TV Pioneer

If you enjoy sitting down and watching Boardwalk Empire or Downton Abbey on TV, you should really take a moment to thank John Logie Baird, a Scottish engineer and inventor who successfully transmitted the first television picture with a greyscale image on October 2, 1925. Not bad for someone who never finished college.

Baird was born in Helensburgh, Argylle and Bute and studied at the University of Glasgow. Unfortunately World War I interrupted his studies, and he never returned to graduate. Instead, he started building on the work of earlier inventors in the field of picture transmission. In 1923, Baird built the world’s first working television set out of an old hatbox, a pair of scissors, darning needles, bicycle light lenses, a used tea chest, and sealing wax, officially making him the MacGuyver of television. This early television was only able to transmit silhouette images, but it was impressive enough for him to hold three weeks of demonstrations at Selfridges in London starting in March 1925.

That October, he managed to transmit the first greyscale image: the head of a ventriloquist’s dummy. Once he’d managed that, he grabbed a worker from the office downstairs and scanned him to see what a human face would look like. That worker, 20-year-old William Taynton, became the first person to be televised in a full tonal range. Excited by his new breakthrough, Baird went to the Daily Express newspaper to promote it. The news editor thought he was insane and sent a staffer to get rid of him.

Undeterred, Baird repeated his transmission for members of the Royal Institution and a reporter from The Times on January 26, 1926. He’d improved the scan rate of the images, and this was the first demonstration of a television system that could broadcast live moving images with tone graduation.

Baird wasn’t done yet. In 1927 he transmitted a long-distance television signal between London and Glasgow. Shortly thereafter, he established the Baird Television Development Company Ltd., which made the first transatlantic television transmission, from London to Hartsdale, New York, as well as the first television program for the BBC. He would later join forces with Bernard Natan to establish France’s first television company. He developed an early video recording device, which he called Phonovision, in 1928. On July 3, 1928, he demonstrated the world’s first color transmission, and in 1931 he televised the first live transmission of the Epsom Derby. He also demonstrated a theatre television system, with what was probably the world’s first bigscreen TV, at the London Coliseum and in Berlin, Paris, and Stockholm.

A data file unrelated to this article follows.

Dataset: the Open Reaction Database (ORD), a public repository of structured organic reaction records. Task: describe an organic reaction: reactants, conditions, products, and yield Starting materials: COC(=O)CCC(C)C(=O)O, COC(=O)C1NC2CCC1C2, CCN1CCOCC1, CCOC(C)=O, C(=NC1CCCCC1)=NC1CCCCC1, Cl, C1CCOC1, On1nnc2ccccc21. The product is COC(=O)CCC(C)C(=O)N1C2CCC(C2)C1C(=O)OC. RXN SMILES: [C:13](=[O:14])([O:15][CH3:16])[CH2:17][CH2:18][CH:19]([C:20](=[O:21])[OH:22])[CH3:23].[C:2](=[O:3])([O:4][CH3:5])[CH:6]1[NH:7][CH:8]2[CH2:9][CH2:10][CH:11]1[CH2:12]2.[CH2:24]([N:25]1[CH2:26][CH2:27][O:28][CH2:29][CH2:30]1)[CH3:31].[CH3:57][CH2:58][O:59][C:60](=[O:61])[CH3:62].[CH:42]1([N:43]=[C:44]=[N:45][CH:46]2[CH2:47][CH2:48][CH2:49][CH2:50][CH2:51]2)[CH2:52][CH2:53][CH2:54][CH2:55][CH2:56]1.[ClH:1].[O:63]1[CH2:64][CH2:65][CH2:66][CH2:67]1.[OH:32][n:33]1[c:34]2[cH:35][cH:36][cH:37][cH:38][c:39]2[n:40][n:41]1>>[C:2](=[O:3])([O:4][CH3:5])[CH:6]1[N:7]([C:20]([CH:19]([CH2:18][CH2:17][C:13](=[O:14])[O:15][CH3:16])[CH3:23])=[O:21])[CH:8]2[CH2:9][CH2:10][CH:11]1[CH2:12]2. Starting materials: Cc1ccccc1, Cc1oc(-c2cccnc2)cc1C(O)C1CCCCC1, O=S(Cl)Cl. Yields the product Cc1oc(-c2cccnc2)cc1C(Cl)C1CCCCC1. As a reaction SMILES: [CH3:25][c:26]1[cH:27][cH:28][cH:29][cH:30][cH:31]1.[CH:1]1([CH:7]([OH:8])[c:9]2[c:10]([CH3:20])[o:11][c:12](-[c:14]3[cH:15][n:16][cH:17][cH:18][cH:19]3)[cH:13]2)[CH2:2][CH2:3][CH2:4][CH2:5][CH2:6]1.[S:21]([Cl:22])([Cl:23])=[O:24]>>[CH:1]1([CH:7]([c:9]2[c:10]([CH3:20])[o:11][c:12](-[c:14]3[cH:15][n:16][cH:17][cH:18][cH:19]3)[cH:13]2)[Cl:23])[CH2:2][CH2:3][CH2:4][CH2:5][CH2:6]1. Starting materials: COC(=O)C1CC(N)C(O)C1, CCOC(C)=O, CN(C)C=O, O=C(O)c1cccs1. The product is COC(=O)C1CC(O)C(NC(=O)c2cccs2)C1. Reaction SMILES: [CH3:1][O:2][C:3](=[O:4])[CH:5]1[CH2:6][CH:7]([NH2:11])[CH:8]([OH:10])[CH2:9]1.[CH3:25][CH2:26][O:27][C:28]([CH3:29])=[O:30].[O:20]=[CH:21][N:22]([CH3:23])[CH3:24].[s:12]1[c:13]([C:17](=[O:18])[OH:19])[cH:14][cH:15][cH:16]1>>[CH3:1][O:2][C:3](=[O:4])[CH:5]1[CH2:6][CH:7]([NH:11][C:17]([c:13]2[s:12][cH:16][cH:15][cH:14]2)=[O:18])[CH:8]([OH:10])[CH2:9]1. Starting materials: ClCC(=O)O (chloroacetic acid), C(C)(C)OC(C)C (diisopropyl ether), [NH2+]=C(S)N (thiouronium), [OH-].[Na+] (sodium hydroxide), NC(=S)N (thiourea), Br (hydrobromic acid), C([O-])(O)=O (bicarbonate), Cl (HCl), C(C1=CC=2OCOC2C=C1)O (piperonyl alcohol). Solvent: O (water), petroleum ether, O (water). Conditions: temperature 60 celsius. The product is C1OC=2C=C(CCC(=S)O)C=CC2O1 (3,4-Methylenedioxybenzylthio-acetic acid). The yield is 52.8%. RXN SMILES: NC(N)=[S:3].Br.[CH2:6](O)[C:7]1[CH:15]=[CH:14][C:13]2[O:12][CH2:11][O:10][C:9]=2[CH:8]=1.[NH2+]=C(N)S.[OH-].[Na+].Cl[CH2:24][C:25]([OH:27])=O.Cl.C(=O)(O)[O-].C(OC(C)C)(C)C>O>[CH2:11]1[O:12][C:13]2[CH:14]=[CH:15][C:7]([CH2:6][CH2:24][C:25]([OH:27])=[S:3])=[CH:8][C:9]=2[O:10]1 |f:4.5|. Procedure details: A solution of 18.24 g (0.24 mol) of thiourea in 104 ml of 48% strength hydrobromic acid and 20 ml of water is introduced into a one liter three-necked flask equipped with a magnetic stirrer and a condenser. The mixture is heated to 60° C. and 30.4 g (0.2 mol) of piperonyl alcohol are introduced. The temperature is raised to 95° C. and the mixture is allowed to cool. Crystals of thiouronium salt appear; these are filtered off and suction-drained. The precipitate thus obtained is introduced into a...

From 1929 to 1932, the BBC used Baird’s system to transmit television programs, but faster models soon won out, and in 1937 the BBC ceased to use the Baird system, put off by the cumbersome cameras it required.

Not content to go gently into that good night, Baird kept experimenting and inventing. He showed a color television using a cathode ray tube in 1939, and his method was adopted by CBS and RCA. In 1941, he patented and demonstrated a 3-D TV, and in August 1944 he gave the world’s first demonstration of a fully electronic color television display. As World War II drew to a close, he went to the committee appointed to oversee the resumption of television broadcasts and tried to persuade them to use the color system he’d developed as the post-war broadcast standard. The picture quality on his system would have been comparable to HDTV (think of that next time you’re looking at some grainy 1940’s-era footage!). The committee lost interest in the project and the standard they adopted (less than half the resolution of Baird’s) remained in place until 1985 in some areas. Color wasn’t even introduced until 1967. A large-screen, 3-D TV wasn’t demonstrated again until 2008, more than 60 years after Baird did it.

Baird died in 1946, long before color TV or some of his other innovations became mainstream. He hasn’t been forgotten, though: in 2002 he was ranked 44 in the list of 100 Greatest Britons, and he’s also been named as one of the 10 greatest Scottish scientists in history. And now we at the Armchair Anglophile will remember him as one of the earliest great television pioneers. Thanks, John!



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